Bella Kidman: Okay. Well, I'll throw another one in there, MER, management expense ratio, so that's obviously fees. How, number one, does an investor pay an MER on an ETF, and also, is that an important consideration?

Adam Dawes: Yeah, look definitely an important consideration, we talked about that before, being that's trying to find, I guess, the cheaper ones in an index or a passive ETF, I think that's fair. With the active ones, you're probably paying a little bit more fee, MER, so that's, I think, is fair as well. I always thought that the MER was inside of the spread in the ETF, and when I was doing my homework for this show, I actually found out that it wasn't. It was not inside the spread because that's where the market maker is, it's actually in the management fee that's inside the fund. And they will minus it, the management fee, let's say it's 10 basis points, off the fund on a daily basis, and it's also done on a pro-rata basis as well. So if you're only in the fund for the last one month of the 12 months, you only pay one 12th of the fee. So it's actually been quite well set up for investors.

Bella Kidman: MER, important, not important?

James Whelan: Yeah, it's pretty important, how much you're actually going to pay and for an investor, taking into consideration with what it is that you're doing. If you've got to pay the brokerage, or if you've got to pay a service fee that you have to, imagine also that you need to pay this one on top, which is deducted, I always thought monthly, but there you go. Anyway, it's calculated daily, deducted monthly, off the ETF and that just comes straight off the price of the ETF that's there. And that's something that you need to take into consideration too, is what you're going to have. If you like a really good active manager, that's good, but be okay paying up for it, but just take it into your overall costs.

Adam Dawes: There's only one ETF that I've seen, PM Gold, they actually take units off clients at the end of the year for their fee. So we've had these unhappy clients that had 1,000 of these ETF shares, and then all of a sudden they've got 990, and they're sitting there going, "What's going on?" And then we had to go through the PDS and actually look at it, and that's how they take their fee at the end of the year.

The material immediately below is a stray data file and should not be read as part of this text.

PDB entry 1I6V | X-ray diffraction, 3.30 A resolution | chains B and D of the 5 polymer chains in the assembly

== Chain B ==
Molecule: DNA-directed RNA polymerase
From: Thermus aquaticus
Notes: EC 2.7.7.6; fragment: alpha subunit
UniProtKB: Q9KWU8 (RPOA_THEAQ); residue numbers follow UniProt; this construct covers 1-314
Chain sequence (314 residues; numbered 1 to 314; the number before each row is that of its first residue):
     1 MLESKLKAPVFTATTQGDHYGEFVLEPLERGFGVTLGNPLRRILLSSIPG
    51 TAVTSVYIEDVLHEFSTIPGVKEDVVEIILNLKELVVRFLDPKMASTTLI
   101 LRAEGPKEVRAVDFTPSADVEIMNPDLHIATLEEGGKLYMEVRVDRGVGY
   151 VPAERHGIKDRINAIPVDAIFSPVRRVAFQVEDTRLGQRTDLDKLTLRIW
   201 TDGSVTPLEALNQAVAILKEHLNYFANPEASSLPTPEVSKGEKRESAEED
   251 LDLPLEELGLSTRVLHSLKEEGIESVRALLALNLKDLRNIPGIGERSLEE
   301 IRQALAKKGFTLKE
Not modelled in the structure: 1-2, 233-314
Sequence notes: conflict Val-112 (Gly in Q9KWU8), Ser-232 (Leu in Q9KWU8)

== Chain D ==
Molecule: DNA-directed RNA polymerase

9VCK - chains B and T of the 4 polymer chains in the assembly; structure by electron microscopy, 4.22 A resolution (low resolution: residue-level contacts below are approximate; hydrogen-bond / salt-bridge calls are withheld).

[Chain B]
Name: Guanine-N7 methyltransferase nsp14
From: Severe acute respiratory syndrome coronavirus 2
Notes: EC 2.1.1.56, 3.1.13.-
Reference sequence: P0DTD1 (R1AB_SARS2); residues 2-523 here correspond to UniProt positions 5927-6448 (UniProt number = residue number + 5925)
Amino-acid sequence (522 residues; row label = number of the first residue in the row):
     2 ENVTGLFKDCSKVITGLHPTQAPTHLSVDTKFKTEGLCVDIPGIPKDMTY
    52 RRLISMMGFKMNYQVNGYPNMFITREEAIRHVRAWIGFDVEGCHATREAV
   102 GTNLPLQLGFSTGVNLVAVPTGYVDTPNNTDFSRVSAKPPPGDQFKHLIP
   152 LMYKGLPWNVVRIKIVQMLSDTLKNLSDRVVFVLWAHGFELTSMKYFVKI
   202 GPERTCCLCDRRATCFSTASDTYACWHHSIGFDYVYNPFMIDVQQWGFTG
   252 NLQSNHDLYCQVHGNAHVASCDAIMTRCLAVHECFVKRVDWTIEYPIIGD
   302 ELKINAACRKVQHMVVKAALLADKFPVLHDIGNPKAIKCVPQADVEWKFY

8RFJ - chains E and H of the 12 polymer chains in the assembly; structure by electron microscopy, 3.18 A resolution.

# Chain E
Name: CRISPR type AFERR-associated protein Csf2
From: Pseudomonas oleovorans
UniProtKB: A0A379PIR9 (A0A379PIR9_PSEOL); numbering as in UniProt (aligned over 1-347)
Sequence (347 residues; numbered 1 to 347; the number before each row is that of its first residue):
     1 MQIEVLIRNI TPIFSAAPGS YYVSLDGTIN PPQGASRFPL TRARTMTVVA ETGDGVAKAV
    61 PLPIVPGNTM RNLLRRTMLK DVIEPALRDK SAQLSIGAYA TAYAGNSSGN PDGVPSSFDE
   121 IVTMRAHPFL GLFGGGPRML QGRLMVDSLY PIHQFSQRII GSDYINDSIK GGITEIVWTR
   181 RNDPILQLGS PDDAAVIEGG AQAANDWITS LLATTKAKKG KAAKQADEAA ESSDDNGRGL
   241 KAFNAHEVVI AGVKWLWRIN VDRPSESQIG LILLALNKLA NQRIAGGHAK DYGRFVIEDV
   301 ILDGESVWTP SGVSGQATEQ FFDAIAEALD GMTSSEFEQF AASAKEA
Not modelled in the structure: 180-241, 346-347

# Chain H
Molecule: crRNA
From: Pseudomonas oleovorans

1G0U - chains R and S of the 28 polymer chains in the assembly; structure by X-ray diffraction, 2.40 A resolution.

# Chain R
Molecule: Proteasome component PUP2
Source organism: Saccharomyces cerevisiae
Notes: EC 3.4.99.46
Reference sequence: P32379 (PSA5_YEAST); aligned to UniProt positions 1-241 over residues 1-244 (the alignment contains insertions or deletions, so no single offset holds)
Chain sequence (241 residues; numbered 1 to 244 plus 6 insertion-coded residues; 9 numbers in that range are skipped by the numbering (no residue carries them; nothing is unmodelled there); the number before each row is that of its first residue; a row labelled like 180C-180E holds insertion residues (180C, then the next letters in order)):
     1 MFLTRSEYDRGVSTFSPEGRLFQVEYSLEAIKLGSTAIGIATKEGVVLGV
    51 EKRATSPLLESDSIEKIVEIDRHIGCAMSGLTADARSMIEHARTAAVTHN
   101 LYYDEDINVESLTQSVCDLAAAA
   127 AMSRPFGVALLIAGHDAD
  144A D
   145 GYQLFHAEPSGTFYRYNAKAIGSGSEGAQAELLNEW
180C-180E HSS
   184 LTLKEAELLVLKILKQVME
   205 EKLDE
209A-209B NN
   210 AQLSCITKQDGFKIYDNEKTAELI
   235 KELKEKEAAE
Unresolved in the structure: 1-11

James Whelan: Is that because it's physical gold?

Adam Dawes: Yeah. And so you got to be careful when you buy.

Bella Kidman: Fair enough. Well, James, there's been a lot of crazy activity in the market, we've seen GameStop surge, we've seen Bitcoin rise and ETF's are really looking to take advantage of this. We've seen the BUZZ ETF, we've seen the FOMO ETF. So what would you say some of the risks when getting involved with thematics like this?

James Whelan: I've got this little idea that's in my head, which is that you've got a BUZZ, you've got a theme, you've got some sort of a fad. And if you can ride that, usually by the time you hear it, you're going to be the last to know and you might just be the last bag holder left at the day. When a fad becomes an actual theme, is in my belief when a government gets behind it. The example that I would say, probably Bitcoin might be one of the most recent examples, but let's just say medicinal marijuana, so your cannabis stocks. That went from being a fad, everyone's going to be doing these amazing things, to all of a sudden the US government says, "We're going to start legislating and taxing it." Great, that's not a fad anymore, that's now a theme, that's now an actual investible idea. That's when that changes. So if you want to be in a theme, just try and make sure the government's behind it before you really charge in.

Bella Kidman: Who would have thought we'd ever be investing in FOMO? What are some of the risks that you would tell investors to be wary of when investing in these sort of themes?

Adam Dawes: Look, there's certainly themes and the FOMO theme, the BUZZ theme and all these kinds of things are certainly themes. And I think that's the issue with this, is that a lot of ETF providers actually take time to get these products onto the shelf and out to the market, and sometimes that's six months and potentially, that could be a little bit too late. So potentially you might be holding the bag on something that potentially, like the marijuana sector, certainly everyone got excited, but then it all fell away as well. So I'd just be really cautious about the buzz words or the buzz ETF's that are out there, because potentially they won't last as long as you expect.

Bella Kidman: Well, what are you waiting for? It's time to jump into the ETF investment universe before you get FOMO. If you've enjoyed this episode of Buy, Hold, Sell, make sure you subscribe to Livewire's YouTube channel for more.

Do you have any other ETF questions for Adam and James? 

Let us know what questions you have in the comment section below and we will get Adam and James to answer them.